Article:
The Wonder of the Human Will


With each New Year come new beginnings, new hopes and new dreams – and, perhaps less welcomed, but not less important, change. But, change – as unsettling, disconcerting and frightening as it can be – is not always bad. In fact, change is good. It is necessary; it is what pushes and advances us. It is instructive; it teaches, inspires and transforms. After all, as Henri Bergson once said: “To exist is to change, to change is to mature, to mature is to go on creating oneself endlessly.” And Confucius: “They must often change, who would be constant in happiness or wisdom.”

It is in this spirit that ATG puts forth two “must see” movies of the New Year (see below), both of which underscore the necessity of hope and the transformative power of change. We *hope* you enjoy!

Two entirely different movies, Wild and The Imitation Game share a similar quality that one might not expect from such unrelated stories – that of the sheer determination and will of the human spirit, fueled by hope and renewal, even in the most challenging of circumstances. It was this that was so beautifully captured in both films by their main characters, Cheryl Strayed (Reese Witherspoon) in Wild and Alan Turing (Benedict Cumberbatch) in The Imitation Game. Read the synopses below.



Cheryl Strayed Wild ReviewIn 1995, with no experience or training – and driven only by blind will – Cheryl Strayed set out to hike the Pacific Crest Trail* in an attempt to come to terms with her shattered life that had followed in the wake of her mother’s death. Based on her New York Times bestselling book Wild (2012), it is a journey utterly captivating and powerful, exceptionally well done for a film of its nature. And anyone questioning Reese Witherspoon’s talent as an actress is sure to be impressed with her performance, as she skillfully exhibits the range of human emotion, from sheer joy and elation to utter darkness and despair – only to find herself whole again after hiking alone in the wilderness for nearly three months.

*Of interest:

The Pacific Crest Trail spans 2,650 miles from Mexico and Canada, traversing through California, Oregon and Washington. It was conceived by Clinton Churchill Clarke in 1932 and designated in 1968 as a National Scenic Trail, officially declared finished in 1993, just two years before Cheryl Strayed began her journey. You can learn more on the PCT website here: check out Cheryl Strayed’s website here:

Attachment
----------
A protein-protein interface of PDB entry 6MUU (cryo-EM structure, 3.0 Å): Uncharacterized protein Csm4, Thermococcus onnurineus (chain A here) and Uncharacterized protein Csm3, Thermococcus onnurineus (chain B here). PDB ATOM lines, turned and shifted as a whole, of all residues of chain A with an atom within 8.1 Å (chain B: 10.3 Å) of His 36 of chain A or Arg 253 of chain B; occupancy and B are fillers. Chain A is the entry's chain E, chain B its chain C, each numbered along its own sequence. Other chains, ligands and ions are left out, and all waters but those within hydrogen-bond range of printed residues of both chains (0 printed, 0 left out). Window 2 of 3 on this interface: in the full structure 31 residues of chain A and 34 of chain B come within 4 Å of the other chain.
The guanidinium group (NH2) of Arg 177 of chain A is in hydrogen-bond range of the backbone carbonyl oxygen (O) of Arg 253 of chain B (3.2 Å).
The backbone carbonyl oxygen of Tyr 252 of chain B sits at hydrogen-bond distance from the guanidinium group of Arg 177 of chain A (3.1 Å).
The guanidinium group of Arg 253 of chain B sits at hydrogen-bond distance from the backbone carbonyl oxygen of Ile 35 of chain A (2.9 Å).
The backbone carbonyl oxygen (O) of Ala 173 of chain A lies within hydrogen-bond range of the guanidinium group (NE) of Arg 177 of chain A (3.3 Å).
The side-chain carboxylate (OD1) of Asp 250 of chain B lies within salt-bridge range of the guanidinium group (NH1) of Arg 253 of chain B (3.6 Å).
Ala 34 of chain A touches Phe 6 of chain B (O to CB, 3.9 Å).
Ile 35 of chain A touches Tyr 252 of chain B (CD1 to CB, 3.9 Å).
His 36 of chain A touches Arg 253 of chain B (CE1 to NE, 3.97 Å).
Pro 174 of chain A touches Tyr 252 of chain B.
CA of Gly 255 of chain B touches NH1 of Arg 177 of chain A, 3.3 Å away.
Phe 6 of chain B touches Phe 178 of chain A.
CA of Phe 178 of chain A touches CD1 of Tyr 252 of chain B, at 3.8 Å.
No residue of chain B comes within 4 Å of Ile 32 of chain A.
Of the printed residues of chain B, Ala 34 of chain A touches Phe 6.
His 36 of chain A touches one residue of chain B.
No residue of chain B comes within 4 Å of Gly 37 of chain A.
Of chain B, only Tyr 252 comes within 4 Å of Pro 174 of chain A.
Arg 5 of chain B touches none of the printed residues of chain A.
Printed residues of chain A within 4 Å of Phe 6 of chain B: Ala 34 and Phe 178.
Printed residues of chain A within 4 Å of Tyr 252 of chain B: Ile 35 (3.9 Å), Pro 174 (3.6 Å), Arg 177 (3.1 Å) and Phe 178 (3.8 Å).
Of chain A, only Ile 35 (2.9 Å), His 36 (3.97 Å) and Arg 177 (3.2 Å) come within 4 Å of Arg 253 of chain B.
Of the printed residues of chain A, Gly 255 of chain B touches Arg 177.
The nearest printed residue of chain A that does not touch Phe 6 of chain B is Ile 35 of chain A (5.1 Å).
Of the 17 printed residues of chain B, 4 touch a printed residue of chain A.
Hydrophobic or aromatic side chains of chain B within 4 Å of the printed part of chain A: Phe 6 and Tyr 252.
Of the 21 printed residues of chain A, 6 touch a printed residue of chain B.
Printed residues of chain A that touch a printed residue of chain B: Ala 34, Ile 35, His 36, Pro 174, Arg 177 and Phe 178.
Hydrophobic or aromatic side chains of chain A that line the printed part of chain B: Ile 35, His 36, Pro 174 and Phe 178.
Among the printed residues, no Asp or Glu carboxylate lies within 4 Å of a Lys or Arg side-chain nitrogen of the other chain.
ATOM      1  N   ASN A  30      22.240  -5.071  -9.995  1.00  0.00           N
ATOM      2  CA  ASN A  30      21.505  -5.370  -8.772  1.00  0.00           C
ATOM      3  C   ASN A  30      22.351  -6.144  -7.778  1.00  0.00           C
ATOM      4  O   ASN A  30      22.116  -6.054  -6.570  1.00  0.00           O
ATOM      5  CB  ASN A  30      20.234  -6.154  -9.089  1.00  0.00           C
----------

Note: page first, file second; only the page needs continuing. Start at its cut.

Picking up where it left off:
During the Second World War, challenged with the top-secret task of breaking Nazi Germany’s enigma code, British mathematician Alan Turing (1912-1954)* and a team of men (and woman) worked tirelessly to create what would become one of the world’s first computers – and what would help lead the allies to victory in the Atlantic in 1945. Based on the book Alan Turing: The Enigma by Andrew Hodges, Benedict Cumberbatch** gives an outstanding performance as a mathematical genius whose determination and refusal to quit in the face of varying obstacles helped create history and save millions of lives.

*Of interest: 

The book Turing’s Cathedral (2012) by George Dyson – son of famous physicist Freeman Dyson and brother of influential digital technology consultant Esther Dyson – is an account of “how the digital universe exploded in the aftermath of World War II…with a small group of men and women at Princeton, led by John von Neumann, who began building one of the first computers to realize Alan Turing’s vision of a Universal Machine.”

Some interesting quotes and information from the book are below:

  • The Imitation Game Movie Review“Turing’s paper, ‘On Computable Numbers’ signaled a fundamental shift. Before Turing, things were done to numbers. After Turing, numbers began ‘doing’ things.”
  • “’Search engines’ are ‘copy’ engines: replicating everything they find (when a search result is retrieved, the data are logically replicated).”
  • “An Internet search engine is a finite-state, deterministic machine, except at those junctures where people, individually and collectively, make a nondeterministic choice as to which results are selected as meaningful and given a click.”  
  • “These inputs are then incorporated into the state of the deterministic machine, which grows ever so incrementally more knowledgeable with every click. This is what Turing defined as an ‘Oracle’ machine.”

**Here’s a great article on Benedict Cumberbatch in the New York Times: “Showing the Smarts to Play the Genius”

Other movies worth seeing before the Oscars? Fury (with exceptional performances by Brad Pitt, Shia LaBeouf, Logan Lerman, Michael Pena and Jon Bernthal) and Unbroken (directed by Angelina Jolie). Check out the article in the NYT Magazine on Laura Hillenbrand, author of Unbroken, which has remained on the NYT bestselling hardcover book list for 4 straight years – that is, 185 continuous weeks: “The Unbreakable Laura Hillenbrand.”

One thought on “The Wonder of the Human Will

  • January 8, 2015 at 4:01 am

    Enticing synopses and interesting info! I didn’t think Wild the movie could possibly be nearly as good as the book, but it was so moving, and Reese Witherspoon was great. For a second there I was *almost* inspired to hike the PCT.

    Dying to see The Imitation Game. So fascinating. Maybe it’ll even suck me into the Benedict Cumberbatch craze, but no promises.


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